The final piece is a Lloyd Loom chair, one of a pair bought from a junk shop during my London flat-sharing days. The chair in this room is painted blue, a colour I mixed myself pre-Farrow& Ball days and on a sunny day I may re-paint with a real Farrow & Ball tester pot. I like the layers of past paint showing through and for that reason I would always paint by hand rather than using an aerosol paint. The blue gingham Designer’s Guild fabric cushion will stay because on the reverse side is the original nursery fabric which featured a marmalade cat. Such happy memories of choosing fabric and paint and preparing our baby’s room.

I do enjoy a spot of decorating and re-purposing and with an almost empty house it is so easy and by doing it yourself completely stress-free.

How about you, have you got any plans to redecorate this winter?



7 thoughts on “Peaceful piecing

  1. It sounds as if it will be lovely, and I like that it’s all re-using things you already have. I put a couple of bedrooms together over the summer, I’m done for now! CJ xx


  2. Gosh Sarah, that quilt looks lovely (and highly ambitious, but I’ve never made a quilt!). I hope your son will love it. Your decorating plans sound great. I love a spot of redecorating, moving furniture, upcycling, etc. I’d do loads more if I didn’t have a household of people who get twitchy if I so much as rearrange a chair! Sometimes, I just have to have a move round and summon my ‘force of energy’ self to make it happen. My husband sighs deeply. Do post a photo of the finished room if you can. I’d love to see it. X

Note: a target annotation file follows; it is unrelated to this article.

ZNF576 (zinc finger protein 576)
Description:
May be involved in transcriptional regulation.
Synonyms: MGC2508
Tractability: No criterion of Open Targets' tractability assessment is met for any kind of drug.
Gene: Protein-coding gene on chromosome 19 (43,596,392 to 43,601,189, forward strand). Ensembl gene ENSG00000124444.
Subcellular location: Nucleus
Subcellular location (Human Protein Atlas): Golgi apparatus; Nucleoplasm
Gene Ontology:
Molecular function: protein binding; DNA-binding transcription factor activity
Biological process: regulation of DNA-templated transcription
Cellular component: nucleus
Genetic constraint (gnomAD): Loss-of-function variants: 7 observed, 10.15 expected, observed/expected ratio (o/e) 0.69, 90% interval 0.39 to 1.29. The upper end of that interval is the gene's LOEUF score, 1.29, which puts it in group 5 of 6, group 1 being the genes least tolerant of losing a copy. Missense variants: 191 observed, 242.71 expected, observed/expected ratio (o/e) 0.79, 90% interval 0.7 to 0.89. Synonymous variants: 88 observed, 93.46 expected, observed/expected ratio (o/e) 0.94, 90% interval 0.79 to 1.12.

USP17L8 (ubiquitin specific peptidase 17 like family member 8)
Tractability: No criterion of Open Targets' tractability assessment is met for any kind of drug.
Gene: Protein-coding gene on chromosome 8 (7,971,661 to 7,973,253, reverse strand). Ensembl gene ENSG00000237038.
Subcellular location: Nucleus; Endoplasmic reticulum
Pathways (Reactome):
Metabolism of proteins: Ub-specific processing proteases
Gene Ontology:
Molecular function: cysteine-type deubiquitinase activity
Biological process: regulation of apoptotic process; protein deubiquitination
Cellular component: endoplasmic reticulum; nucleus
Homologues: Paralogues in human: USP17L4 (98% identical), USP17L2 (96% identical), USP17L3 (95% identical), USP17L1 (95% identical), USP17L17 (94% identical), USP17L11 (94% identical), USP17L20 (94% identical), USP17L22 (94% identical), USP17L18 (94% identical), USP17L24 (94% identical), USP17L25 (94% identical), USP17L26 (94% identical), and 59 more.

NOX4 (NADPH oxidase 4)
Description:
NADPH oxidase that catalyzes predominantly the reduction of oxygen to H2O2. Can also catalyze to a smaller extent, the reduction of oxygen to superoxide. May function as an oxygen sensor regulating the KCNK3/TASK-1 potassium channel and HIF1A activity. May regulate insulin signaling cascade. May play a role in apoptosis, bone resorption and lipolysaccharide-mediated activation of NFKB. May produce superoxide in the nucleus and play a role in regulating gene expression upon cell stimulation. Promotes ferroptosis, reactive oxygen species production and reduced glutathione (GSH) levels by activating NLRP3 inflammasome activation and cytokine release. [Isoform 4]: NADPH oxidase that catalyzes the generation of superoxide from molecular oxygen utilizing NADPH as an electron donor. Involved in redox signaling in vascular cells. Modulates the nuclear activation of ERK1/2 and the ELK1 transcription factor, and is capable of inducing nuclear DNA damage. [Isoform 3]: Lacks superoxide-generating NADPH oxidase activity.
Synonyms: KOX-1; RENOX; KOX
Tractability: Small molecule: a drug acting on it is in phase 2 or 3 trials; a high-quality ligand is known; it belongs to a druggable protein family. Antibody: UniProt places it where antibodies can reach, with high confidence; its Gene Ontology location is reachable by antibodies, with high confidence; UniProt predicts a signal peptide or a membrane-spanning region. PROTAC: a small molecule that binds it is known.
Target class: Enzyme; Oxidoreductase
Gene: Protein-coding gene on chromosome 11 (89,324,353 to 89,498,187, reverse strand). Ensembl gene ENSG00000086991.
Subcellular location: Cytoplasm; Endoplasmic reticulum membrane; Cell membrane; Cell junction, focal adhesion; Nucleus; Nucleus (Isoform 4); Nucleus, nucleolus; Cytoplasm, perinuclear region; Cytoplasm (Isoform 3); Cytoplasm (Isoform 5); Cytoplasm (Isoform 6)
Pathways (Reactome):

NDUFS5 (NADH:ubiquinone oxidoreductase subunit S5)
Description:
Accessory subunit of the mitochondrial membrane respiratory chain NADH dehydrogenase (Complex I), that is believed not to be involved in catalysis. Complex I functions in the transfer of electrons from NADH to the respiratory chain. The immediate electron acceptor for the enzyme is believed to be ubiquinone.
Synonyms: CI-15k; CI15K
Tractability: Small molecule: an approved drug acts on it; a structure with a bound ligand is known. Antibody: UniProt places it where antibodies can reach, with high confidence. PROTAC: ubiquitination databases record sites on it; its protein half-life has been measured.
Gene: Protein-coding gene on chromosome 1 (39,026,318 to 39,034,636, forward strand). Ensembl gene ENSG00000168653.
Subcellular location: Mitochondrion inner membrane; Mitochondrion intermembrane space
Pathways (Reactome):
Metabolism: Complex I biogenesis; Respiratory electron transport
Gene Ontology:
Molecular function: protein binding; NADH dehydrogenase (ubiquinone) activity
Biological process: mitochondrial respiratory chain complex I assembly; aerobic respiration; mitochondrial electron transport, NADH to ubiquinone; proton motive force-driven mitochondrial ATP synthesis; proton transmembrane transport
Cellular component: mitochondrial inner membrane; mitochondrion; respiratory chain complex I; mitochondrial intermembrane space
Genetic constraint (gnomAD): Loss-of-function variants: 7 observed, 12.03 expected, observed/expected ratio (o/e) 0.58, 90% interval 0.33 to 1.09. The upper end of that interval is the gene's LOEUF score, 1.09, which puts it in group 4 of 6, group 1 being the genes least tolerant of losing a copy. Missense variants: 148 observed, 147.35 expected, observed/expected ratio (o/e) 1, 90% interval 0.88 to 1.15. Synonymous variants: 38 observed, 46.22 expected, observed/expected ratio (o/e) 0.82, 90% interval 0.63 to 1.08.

3. Hasn’t the weather been windy this week! I’m so impressed with your quilting, and the months of work that go into it; I’m a shocker for putting down projects half way through so I admire your perseverance. I love the sound of what you’ve done to your son’s bedroom, especially as you’ve woven lots of memories into the new design – it’s obviously a labour of love. I’ve been rethinking my son’s bedroom now that he’s away at university, switching out the blues of his youth for warm greys; he pops back for weekends and holidays but, in the meantime, I use the room as a sewing room. I don’t want the room to get too monastic so am tempted to put some of his photos and artwork up. It would be lovely to see your son’s room when it’s finished – if you don’t mind sharing. Caro x
    PS. I’m pleased that you’d like to have a go at growing achocha and have tons of seeds to share. Could you send me an email with your address via the contact form on my blog – it’s in the header bar. C x


  4. I had a look at Custard today because I was in a shop selling Little Greene paint. It was more yellow than I expected but I can imagine how lovely it would be in an east facing room – a perfect base for pictures.


  5. I did enjoy reading about how you will make your quilt, and your decorating plans. I could chat endlessly to people about how they decorate their homes. Where is the fun in making a quilt in an afternoon? It’s all about the process – this will be a lovely project to carry you through the winter months.